This week marks seven years since the passing of my husband M. He left me two weeks shy of my 50th birthday. I often think about the words my bereavement coach S said during our class: "The heart never mends after losing a spouse—the hole just gets smaller."
"Are you really a different person since turning 50?" asked R at a boomer girls' gathering last weekend. "What's different, how are you different?" R wanted to know.
My answer was quick: "Yes, I am a different person." I proceeded to list several ways I have positively changed during the past seven years.
Questions like this remind me to review my accomplishments—big and small. In fact, this December marks a symbolic moment in my life after 50. My relationship with myself is quite the opposite of the seven-year-itch.
Unlike a potential wandering spouse, I don't want to be unfaithful to myself. The person I was before 50 and the person I am becoming after 50 are evolving into one authentic relationship that I plan to keep improving, growing and moving forward. Yes, there is a constant push and pull between the two, but lately the Judy after 50 seems to win out and make the right choices.
How Am I Different?
I could go on and on, but I'll save that for my book (if I ever motivate myself to get past the first few chapters and finish it). In honor of my seven-year-itch, I've listed seven ways I've changed for the better:
- I'm braver than I was before 50. A brave person went and bought a "condo on the corner" at the Jersey shore all by herself seven years ago. At the time, I was afraid that I might not be able to financially manage the payments. I still own my condo and have paid the mortgage each month. I even secured a landscaper to cut the bushes, a contractor to fix the deck and a tree trimmer to trim the trees. I love walks on the beach, sitting by the ocean and riding a bicycle around the island.
- I have a new identity. I'm no longer a corporate executive. I'm JudiBoomergirl, a blogger. I enjoy when I say "I'm a blogger" at gatherings like the one last weekend. People often respond, "Really? Ooh, how interesting." (OK, so the next question usually asked is, "Can you make a living at it?" And I say: "You can make money but few make a lot of money unless you make it your full-time job 24/7." That leads me to my next change.)
I've given up the weekly paycheck to pursue my passions. Yes, I worked hard the past 30-plus years, invested wisely and saved to have the financial resources to take the road that few are able to take at my age. It's getting easier to give myself permission to say, "I've earned this privilege." (That's a BIG CHANGE too!)
- I take time to stop, breathe and be. A student of mindfulness meditation and yoga, I've learned that the present is the place where everything is happening. As Patty Chang Anker, author of Some Nerve: Lessons Learned While Becoming Brave, said at the Pennsylvania Conference for Women, "You can't create your future when you are so attached to the past." Jon Kabit-Zinn, author of many books, including Mindfulness for Beginners: Reclaiming the Present Moment—and Your Life, also advises not to go too far into the future. "There are a lot of different ways to talk about mindfulness, but what it really means is awareness," said Jon during his interview with Anderson Cooper on 60 Minutes last Sunday.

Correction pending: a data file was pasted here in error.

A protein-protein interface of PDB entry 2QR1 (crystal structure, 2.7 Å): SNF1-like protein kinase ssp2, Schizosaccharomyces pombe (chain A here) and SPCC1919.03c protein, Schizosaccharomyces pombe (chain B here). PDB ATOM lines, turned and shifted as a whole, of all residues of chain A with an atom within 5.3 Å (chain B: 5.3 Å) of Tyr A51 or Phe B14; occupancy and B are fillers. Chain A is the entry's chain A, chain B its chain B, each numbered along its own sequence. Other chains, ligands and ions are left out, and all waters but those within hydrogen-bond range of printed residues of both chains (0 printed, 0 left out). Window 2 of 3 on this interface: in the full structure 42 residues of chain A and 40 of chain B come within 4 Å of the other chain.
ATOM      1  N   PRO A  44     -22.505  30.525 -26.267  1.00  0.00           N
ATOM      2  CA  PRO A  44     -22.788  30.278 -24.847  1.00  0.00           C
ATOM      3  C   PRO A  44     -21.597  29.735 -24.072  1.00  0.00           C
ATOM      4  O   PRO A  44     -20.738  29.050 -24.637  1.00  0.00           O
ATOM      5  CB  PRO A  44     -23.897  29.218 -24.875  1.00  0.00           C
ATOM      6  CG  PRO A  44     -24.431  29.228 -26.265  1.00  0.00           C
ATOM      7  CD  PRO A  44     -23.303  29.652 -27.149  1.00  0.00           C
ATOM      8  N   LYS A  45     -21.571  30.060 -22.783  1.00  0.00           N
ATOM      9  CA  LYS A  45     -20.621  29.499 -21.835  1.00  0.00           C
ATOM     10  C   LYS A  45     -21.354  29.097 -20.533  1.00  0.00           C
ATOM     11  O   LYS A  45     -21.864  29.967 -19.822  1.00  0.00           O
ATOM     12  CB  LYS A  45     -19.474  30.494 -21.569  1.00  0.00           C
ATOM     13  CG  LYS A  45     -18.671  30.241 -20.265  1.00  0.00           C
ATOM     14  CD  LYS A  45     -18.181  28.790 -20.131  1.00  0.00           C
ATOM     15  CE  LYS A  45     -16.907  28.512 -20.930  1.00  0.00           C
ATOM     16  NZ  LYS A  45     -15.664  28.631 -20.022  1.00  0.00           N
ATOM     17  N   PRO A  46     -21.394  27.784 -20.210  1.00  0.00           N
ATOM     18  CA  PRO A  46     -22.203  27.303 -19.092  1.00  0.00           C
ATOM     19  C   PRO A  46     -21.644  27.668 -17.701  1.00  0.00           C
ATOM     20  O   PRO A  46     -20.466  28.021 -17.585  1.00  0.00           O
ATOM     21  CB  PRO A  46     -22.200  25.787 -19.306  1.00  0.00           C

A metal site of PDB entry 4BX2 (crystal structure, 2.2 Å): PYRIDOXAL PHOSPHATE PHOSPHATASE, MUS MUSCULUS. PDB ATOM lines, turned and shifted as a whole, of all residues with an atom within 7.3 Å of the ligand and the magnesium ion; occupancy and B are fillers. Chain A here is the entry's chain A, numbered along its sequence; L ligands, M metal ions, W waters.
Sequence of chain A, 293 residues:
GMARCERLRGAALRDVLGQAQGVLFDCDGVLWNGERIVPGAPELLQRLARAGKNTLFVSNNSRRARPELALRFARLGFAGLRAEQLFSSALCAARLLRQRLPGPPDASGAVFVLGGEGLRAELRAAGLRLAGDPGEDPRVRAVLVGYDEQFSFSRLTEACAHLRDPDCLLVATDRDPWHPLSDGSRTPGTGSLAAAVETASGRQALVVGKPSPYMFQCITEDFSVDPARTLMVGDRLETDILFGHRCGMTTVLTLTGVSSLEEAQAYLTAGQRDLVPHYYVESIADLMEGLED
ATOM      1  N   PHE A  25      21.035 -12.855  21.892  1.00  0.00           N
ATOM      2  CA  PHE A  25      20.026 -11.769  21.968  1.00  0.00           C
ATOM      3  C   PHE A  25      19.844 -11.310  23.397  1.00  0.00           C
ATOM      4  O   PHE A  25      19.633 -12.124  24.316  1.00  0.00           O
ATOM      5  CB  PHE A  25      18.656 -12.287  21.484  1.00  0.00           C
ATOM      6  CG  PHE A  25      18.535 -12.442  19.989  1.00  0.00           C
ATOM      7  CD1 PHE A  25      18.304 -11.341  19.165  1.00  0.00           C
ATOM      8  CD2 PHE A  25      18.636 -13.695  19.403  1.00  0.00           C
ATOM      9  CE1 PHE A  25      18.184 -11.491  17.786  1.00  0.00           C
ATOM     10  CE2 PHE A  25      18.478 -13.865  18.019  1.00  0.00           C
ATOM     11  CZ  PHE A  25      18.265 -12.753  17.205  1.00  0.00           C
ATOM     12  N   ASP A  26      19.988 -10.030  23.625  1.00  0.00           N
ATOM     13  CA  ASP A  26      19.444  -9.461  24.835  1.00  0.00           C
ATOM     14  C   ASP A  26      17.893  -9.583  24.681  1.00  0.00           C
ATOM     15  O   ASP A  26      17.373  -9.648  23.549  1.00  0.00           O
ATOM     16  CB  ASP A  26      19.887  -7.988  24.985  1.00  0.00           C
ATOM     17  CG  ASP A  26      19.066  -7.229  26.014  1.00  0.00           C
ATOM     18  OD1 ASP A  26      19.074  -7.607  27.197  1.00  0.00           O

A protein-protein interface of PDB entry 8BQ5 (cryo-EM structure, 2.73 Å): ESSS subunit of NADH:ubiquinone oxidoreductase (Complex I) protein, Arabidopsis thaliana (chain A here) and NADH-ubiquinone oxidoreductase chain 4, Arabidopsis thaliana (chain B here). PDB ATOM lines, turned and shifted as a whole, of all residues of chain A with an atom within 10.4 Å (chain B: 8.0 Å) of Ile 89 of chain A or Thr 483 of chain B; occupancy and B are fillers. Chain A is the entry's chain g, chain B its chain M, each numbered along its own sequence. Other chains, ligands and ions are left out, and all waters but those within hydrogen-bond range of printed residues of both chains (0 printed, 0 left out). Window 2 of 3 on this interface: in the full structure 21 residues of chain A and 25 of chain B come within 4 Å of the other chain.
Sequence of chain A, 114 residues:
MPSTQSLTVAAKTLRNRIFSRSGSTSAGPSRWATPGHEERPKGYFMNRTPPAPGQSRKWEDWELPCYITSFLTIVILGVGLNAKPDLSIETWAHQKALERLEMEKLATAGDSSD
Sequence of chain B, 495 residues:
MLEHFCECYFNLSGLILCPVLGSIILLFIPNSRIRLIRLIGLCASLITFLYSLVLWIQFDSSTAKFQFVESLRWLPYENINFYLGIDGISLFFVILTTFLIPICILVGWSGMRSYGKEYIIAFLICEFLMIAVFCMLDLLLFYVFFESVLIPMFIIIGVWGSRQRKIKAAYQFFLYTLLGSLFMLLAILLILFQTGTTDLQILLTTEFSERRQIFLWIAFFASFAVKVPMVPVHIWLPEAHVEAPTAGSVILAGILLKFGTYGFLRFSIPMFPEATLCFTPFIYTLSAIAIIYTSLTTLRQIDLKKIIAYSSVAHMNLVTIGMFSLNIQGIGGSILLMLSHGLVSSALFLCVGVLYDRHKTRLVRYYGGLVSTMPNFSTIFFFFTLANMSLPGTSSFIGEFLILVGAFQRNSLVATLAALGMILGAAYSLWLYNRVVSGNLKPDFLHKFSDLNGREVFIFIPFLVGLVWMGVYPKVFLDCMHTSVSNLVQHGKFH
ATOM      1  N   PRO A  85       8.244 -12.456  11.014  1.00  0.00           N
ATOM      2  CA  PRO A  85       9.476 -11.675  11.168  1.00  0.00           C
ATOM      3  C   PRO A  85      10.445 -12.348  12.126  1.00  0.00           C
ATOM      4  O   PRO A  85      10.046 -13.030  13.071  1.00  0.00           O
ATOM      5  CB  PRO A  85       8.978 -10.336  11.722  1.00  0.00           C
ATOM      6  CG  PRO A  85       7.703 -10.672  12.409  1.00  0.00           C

- I take care of my body by exercising. I ride my stationary bicycle every morning for 30 minutes. I go to yoga class five times a week because I love how yoga balances my mind, body and spirit. I'm not flexible and cannot do every pose perfectly, but that's OK. I use blocks so my hands can touch the earth and a yoga strap to help me stretch my legs. I can balance on one foot and then on the other foot. Sometimes I fall down and then I pick myself up again.
I have a new man in my life and I cherish his love. It was difficult to venture into the world of online dating after a 24-year marriage. I was lucky not to have to venture for too long until I met my boyfriend L. At first, he didn't want to date me because I was a widow. I didn't give up or give in. "Let's have dinner," I said to L as we left the Starbucks after our first meeting in 2009. He was hesitant but agreed. The rest, as they say, is history. We make each other laugh and we're a good match.
- I believe "less is more." I enjoyed reading Arthur C. Brooks article "Abundance Without Attachment" in the recent The New York Times Sunday Review. My goal during my life after 50 is to do as he says: "Collect experiences. Distrust usefulness. Know your center."
This post originally appeared on aboomerslifeafter50.com.